Luckily, those students who do not flourish in a testing environment are getting an answer to their prayers, too. At least 850 colleges in the U.S. are now test-optional. Students can decide on their own whether or not they want to add their SAT scores to their application to these universities. Some of the most prestigious colleges on the list include the University of Texas, Wake Forest University and Middlebury College. FairTest reports that 35 of the top 100 liberal arts colleges do not require test scores.

Top institutions have finally begun to recognize that a number cannot predict a student's ability. The solution to this problem is already on its way. The focus should be less on what a student can do in four hours and more on what he or she did in four years. The SAT not only favors the wealthy and the white, and poorly determines academic success, but it also forces students to spend hours preparing how to write essays without panache, regurgitate obscure vocabulary, and work math problems only up to a certain difficulty. While many students are reviewing test-taking strategies, those who will grow intellectually are analyzing literature and studying chemistry.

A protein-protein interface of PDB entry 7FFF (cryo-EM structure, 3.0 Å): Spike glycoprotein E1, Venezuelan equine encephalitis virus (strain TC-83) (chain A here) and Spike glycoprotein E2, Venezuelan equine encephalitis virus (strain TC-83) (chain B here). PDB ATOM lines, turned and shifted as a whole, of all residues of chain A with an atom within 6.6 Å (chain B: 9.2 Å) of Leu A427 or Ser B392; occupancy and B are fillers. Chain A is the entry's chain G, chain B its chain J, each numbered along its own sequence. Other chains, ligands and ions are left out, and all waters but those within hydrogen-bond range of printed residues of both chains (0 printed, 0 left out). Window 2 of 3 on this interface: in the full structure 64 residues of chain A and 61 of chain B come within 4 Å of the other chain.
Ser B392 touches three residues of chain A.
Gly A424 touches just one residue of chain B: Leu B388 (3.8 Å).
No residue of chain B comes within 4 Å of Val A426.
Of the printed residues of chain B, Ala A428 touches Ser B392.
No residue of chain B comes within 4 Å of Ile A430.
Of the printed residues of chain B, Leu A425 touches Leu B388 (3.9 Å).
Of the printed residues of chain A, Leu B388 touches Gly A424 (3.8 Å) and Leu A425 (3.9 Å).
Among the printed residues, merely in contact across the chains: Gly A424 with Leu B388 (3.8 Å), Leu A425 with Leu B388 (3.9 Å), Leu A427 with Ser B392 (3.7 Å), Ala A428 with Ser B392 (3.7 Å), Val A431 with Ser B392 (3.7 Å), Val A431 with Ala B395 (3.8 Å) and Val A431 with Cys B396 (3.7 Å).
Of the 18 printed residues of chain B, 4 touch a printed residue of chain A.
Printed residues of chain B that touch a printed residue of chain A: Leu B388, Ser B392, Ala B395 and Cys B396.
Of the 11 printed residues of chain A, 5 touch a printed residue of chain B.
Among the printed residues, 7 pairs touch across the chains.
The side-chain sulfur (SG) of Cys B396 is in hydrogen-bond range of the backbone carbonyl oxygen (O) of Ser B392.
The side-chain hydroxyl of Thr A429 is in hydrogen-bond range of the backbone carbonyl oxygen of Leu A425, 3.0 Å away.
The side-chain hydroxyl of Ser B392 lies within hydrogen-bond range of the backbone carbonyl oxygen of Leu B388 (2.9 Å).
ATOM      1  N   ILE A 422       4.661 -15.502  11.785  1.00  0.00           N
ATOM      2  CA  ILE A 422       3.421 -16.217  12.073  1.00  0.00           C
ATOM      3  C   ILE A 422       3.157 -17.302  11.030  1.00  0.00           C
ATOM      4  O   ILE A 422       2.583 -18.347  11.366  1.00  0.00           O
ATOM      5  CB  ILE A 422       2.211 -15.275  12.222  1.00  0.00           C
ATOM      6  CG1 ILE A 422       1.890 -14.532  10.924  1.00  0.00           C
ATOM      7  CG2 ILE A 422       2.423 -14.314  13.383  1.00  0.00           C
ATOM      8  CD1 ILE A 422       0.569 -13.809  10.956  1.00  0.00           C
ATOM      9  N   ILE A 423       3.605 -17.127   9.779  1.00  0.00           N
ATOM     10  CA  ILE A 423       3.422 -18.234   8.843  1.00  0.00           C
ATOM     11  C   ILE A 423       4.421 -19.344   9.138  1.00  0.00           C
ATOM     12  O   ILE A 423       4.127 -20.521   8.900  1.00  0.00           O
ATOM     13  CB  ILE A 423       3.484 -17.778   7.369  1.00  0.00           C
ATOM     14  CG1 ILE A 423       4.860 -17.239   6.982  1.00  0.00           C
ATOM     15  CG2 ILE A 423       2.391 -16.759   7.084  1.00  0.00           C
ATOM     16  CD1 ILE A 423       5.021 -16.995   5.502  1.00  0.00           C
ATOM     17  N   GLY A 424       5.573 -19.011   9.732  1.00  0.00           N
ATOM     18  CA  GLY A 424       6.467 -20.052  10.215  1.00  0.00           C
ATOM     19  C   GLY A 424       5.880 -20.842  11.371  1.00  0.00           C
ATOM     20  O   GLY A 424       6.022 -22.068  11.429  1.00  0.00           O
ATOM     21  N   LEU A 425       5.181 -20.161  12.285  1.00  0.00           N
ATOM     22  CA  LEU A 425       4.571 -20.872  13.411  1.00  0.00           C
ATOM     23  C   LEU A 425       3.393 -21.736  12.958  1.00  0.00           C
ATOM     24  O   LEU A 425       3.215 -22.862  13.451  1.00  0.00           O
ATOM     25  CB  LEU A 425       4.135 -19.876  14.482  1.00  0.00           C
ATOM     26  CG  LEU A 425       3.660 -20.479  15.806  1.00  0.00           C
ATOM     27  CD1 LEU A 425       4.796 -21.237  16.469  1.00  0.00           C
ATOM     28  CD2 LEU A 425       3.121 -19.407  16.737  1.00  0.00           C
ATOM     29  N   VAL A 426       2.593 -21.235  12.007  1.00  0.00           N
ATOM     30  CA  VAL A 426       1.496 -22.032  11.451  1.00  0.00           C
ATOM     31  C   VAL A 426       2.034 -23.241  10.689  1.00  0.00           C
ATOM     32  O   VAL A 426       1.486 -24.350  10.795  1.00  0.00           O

As I wait for my SAT scores to arrive, I grow angrier and angrier at the College Board. How could they create such a monstrous test that takes our focus off of the academics we are interested in? Why do they make the test so significant that countless students resort to cheating?

Let's keep the test for those geniuses who need to prove their intellectual ability after four years of lackadaisical schoolwork. But American colleges need to continue to realize the test's flaws and lower it on the list of importance. What a student does in four years clearly shows his or her ability more effectively than a four-hour, tedious test.

Joana Leger, a Brookstone junior and editor of the school newspaper, is awaiting word on her SAT scores as well as from Leadership Unplugged, a CNN-sponsored summer program that incorporates journalism and leadership skills.